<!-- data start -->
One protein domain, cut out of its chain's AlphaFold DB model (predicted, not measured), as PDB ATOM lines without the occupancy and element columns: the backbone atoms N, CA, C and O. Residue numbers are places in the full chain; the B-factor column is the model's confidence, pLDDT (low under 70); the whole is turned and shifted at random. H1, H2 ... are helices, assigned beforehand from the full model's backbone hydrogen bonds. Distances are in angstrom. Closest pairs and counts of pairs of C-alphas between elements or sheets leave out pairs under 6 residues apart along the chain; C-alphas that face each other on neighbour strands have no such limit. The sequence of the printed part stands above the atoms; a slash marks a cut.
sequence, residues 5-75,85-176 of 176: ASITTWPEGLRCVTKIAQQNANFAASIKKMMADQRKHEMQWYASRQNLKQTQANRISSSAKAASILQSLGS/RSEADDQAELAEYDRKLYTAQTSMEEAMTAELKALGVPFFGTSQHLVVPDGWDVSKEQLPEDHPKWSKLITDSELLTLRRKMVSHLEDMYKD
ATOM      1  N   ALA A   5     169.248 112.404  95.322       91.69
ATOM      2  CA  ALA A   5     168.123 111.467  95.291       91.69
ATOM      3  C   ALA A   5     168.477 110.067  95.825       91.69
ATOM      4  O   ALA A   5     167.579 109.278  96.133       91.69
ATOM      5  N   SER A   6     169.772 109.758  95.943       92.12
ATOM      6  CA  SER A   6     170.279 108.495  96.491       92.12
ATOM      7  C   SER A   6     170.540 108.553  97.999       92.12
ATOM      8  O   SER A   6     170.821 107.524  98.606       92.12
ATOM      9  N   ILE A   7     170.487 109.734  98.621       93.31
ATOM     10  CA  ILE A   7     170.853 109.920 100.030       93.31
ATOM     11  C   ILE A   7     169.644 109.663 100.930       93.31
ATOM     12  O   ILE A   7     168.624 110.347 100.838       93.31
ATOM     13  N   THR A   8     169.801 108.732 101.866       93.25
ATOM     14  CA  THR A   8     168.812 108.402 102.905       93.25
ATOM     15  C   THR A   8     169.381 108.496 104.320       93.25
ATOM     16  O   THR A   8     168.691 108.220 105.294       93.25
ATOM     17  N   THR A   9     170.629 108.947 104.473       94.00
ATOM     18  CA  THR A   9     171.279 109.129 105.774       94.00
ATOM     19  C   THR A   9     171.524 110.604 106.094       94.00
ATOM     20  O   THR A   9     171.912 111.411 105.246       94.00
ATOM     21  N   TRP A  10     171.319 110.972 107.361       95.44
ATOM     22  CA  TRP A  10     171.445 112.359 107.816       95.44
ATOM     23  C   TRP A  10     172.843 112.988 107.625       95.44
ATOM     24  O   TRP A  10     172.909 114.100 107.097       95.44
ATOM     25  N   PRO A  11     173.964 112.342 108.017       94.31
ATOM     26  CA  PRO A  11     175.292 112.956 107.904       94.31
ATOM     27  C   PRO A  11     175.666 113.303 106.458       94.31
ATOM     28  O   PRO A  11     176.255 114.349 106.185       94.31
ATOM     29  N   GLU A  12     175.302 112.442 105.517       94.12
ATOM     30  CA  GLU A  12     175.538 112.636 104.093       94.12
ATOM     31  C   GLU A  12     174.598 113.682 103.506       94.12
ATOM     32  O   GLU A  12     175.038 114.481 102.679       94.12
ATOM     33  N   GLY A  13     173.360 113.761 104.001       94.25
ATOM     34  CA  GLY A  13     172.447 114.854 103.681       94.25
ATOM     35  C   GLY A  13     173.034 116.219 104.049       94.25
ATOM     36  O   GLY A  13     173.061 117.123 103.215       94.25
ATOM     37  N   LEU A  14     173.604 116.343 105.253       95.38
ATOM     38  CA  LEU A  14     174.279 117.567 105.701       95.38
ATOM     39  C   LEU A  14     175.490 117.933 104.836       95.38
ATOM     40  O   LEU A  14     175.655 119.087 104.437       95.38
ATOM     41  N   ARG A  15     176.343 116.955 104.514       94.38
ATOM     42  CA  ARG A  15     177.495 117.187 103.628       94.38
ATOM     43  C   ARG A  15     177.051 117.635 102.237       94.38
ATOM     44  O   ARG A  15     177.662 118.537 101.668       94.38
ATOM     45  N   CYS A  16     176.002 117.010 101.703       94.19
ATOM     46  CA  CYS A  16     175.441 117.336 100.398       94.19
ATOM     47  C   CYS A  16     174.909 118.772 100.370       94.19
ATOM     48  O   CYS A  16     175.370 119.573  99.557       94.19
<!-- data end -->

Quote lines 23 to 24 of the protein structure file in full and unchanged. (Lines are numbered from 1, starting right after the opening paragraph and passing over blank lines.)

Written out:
ATOM     22  CA  TRP A  10     171.445 112.359 107.816       95.44
ATOM     23  C   TRP A  10     172.843 112.988 107.625       95.44